For many years, I experimented more with tomatoes than really growing them for eating. Every year I used to plant 3 or 4 varieties – new introductions, heritage varieties, oddities, etc. – then the next year I’d sow 3 or 4 different ones. I really enjoyed trialing them, but now my garden space is limited and, even though I sometimes still try a promising new variety, I’m sticking more to tried-and-true varieties that gave me satisfaction… and ‘Sungold’ (also spelled’ Sun Gold ‘) is at the top of that list.
Of all the tomatoes I have ever tasted, ‘Sungold’ is simply the best. Very sweet and slightly fruity, the small round golden orange fruits melt in your mouth like candy. The plant is extremely productive, very early for a cherry tomato (some catalogs suggest 57 days after transplanting, but in my garden, it’s closer to 65 days) and produces on and on, well into autumn when the weather permits. ‘Sungold’ is a strong-growing indeterminate tomato, filling my oversized tomato cages to the brim and beyond. You only need one plant per person if you’re just looking for fresh tomatoes: it’s that prolific. Of course, if you’re canning, freezing (my favorite method) or drying, you’ll want more. And it is very disease-resistant, growing full and green even as heirloom tomatoes collapse from fusarium wilt, verticillium wilt, mosaic, nematodes, etc.
This is not a commercial variety: the fruit tends to crack or split during transport, but for the home gardener, that’s not much of a problem: you’ll only be transporting it from the plant to the table. Besides, if a fruit splits when I harvest it, I simply figure it’s a sign from above that it was designed to go straight into my mouth. Pick one, eat one, pick three, eat another. Reminds me of berry picking when I was a kid!
And here’s a tip for home gardeners: if possible, let ‘Sungold’ ripen completely: it is when it is fully ripe, in fact almost overripe, that it tastes its juicy best.
I’m not the only ‘Sungold’ fan, either. Check the Internet: it has to one of the most highly praised tomatoes around, especially for its taste. During tomato tasting contests, ‘Sungold’ is almost always among the top 3 … when indeed it doesn’t grab the first prize. ‘Sungold’ has even earned one of the ultimate rewards in horticulture: the Royal Horticultural Society’s “Award of Garden Merit”.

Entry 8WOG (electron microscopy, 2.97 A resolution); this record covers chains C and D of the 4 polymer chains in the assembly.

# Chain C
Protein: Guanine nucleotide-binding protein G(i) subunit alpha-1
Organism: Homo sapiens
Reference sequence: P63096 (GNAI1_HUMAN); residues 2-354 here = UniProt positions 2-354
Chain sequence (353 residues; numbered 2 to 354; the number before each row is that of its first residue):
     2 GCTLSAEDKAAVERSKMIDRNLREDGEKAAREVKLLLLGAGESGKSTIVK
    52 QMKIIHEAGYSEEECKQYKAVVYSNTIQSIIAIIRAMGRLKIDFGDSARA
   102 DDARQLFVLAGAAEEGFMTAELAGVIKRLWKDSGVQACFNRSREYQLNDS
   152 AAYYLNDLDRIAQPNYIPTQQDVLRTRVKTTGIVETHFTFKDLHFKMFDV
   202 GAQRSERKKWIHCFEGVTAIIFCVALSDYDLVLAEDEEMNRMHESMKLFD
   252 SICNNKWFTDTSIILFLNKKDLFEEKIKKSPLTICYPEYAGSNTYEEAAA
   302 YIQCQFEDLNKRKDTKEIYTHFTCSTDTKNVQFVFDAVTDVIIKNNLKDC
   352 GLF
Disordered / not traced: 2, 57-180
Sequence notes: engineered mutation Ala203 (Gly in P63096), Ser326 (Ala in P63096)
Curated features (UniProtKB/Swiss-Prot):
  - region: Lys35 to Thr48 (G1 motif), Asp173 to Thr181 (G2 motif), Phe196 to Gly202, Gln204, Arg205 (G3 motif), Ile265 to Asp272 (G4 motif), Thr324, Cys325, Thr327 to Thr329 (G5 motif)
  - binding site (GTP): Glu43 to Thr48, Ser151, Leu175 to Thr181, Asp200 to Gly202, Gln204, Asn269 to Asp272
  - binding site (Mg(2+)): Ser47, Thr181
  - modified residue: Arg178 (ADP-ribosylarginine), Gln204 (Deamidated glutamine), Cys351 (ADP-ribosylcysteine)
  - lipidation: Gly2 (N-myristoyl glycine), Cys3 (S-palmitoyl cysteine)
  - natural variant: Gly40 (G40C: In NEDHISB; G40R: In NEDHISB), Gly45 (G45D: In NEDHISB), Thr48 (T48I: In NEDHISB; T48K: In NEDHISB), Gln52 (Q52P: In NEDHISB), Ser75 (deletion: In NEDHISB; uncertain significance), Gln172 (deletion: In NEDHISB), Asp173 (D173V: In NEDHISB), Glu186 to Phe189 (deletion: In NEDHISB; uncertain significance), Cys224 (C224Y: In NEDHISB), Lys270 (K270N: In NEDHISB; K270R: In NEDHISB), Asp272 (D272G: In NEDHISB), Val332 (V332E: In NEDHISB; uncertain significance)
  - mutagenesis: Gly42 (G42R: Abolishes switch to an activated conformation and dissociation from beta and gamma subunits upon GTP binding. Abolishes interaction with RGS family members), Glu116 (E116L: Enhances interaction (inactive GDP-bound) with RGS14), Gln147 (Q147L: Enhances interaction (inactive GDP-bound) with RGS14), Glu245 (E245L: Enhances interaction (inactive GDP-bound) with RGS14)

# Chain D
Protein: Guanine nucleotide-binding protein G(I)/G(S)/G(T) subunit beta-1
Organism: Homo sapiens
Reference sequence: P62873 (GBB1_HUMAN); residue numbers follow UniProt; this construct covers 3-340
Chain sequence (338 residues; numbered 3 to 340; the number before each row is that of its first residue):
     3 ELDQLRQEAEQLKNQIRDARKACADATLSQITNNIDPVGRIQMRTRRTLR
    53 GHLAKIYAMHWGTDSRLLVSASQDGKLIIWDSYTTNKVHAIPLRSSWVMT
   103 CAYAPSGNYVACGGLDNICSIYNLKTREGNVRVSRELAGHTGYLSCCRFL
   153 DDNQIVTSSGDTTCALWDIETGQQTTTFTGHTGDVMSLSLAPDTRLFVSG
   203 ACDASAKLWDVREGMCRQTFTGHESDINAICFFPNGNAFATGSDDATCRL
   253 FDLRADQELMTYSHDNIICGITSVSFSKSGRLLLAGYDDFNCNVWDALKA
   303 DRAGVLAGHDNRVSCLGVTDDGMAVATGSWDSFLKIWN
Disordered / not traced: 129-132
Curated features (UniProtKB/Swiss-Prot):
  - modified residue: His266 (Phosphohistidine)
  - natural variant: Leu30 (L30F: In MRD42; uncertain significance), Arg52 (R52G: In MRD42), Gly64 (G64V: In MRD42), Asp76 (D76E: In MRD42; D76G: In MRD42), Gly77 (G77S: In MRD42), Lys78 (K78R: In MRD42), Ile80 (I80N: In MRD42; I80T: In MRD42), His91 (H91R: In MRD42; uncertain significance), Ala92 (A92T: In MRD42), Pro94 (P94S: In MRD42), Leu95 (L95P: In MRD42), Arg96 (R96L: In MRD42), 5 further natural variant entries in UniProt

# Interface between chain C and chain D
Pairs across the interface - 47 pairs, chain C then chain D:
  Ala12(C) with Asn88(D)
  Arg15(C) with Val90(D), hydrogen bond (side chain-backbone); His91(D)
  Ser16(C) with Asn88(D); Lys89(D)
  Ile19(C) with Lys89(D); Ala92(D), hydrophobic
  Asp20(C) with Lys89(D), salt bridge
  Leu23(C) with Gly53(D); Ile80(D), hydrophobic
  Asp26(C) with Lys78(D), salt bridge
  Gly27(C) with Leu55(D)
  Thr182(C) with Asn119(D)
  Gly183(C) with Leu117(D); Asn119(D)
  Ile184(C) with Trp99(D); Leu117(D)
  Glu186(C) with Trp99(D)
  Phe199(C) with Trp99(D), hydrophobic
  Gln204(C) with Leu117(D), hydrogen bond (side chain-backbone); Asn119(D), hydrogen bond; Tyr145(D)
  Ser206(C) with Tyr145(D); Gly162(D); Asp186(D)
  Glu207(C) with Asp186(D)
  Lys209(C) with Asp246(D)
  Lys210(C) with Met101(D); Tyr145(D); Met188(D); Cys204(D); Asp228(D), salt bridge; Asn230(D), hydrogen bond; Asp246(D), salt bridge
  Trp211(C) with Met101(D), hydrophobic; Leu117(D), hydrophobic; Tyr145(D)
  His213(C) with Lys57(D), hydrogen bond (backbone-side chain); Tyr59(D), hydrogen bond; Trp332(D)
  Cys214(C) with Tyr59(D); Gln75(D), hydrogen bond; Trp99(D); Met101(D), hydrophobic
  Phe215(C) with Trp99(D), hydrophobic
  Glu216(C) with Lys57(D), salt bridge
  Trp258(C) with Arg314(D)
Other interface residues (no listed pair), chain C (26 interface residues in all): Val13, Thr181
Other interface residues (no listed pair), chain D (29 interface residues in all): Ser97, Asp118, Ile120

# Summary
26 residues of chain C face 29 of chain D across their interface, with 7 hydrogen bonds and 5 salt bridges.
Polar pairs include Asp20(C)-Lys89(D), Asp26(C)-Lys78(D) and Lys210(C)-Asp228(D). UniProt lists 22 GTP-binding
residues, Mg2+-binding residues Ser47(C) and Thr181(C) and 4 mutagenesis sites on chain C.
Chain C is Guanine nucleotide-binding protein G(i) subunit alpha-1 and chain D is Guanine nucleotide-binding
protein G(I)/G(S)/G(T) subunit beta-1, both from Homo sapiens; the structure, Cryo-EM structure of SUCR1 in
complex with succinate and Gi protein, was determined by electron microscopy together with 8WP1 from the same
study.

The one true downside ‘Sungold’ is that is is an F1 hybrid and for that reason, will always be shunned by some organic gardeners (those who are more Catholic than the Pope, in my opinion) who only grow heirloom tomatoes (never hybrids). As if being a tomato hybridized more than 40 years (the definition of an heirloom tomato) is necessarily better than a tomato hybridized less than 20 years ago.
Even so, ‘Sungold’ seed costs no more than seed of heirloom tomatoes. The only difference is that it isn’t true to type. Therefore, when you have used up all your seed (a seed pack usually gives me enough ‘Sungold’ plants for 4 to 5 years), you have to purchase more rather than being able to harvest the seeds of your own to sow. WIth a pack of ‘Sungold’ seeds usually selling at less than $4 and the need to order more only coming up every 4 to 5 years, I figure I can afford that!
And before we go any further, the “non-hybrid versus F1 tomato” debate is in no way linked to GMOs (some gardeners confuse the two). Neither ‘Sungold’ nor any other tomato that you can find on the market is a GMO.
If you really can’t bear the idea of ??growing an F1 vegetable, it is interesting to note that there are many fixed varieties derived from ‘Sungold’, that is, varieties that do breed true. These are not exactly the same as ‘Sungold’, but very similar. This group includes ‘Sun Gold Select’, ‘Sun Gold Select II ‘, ‘ Wow’, ‘Sungella’, ‘Bright Sungold’, and ‘Big Sungold Select’.
If you can’t find ‘Sungold’ seed in your local garden center, you’ll find many seed companies offer it… and it’s not too late to order since, in many areas, it’s still time to sow tomato seeds for 2015. Later in the season, plants of ‘Sungold’ are commonly offered in the better garden centers (those that offer many varieties of tomatoes rather than only 3 or 4 varieties). They are commonly found in the public markets too. It’s not a hard variety to find.
Try it and see: ‘Sungold’ is a real winner!
‘Sungold’ is a Guinness World Record Holder
The largest tomato plant grown ever was a ‘Sungold’ which reached 65 ft (19.8 m) long cultivated by Nutriculture Ltd in Great Britain in 2000.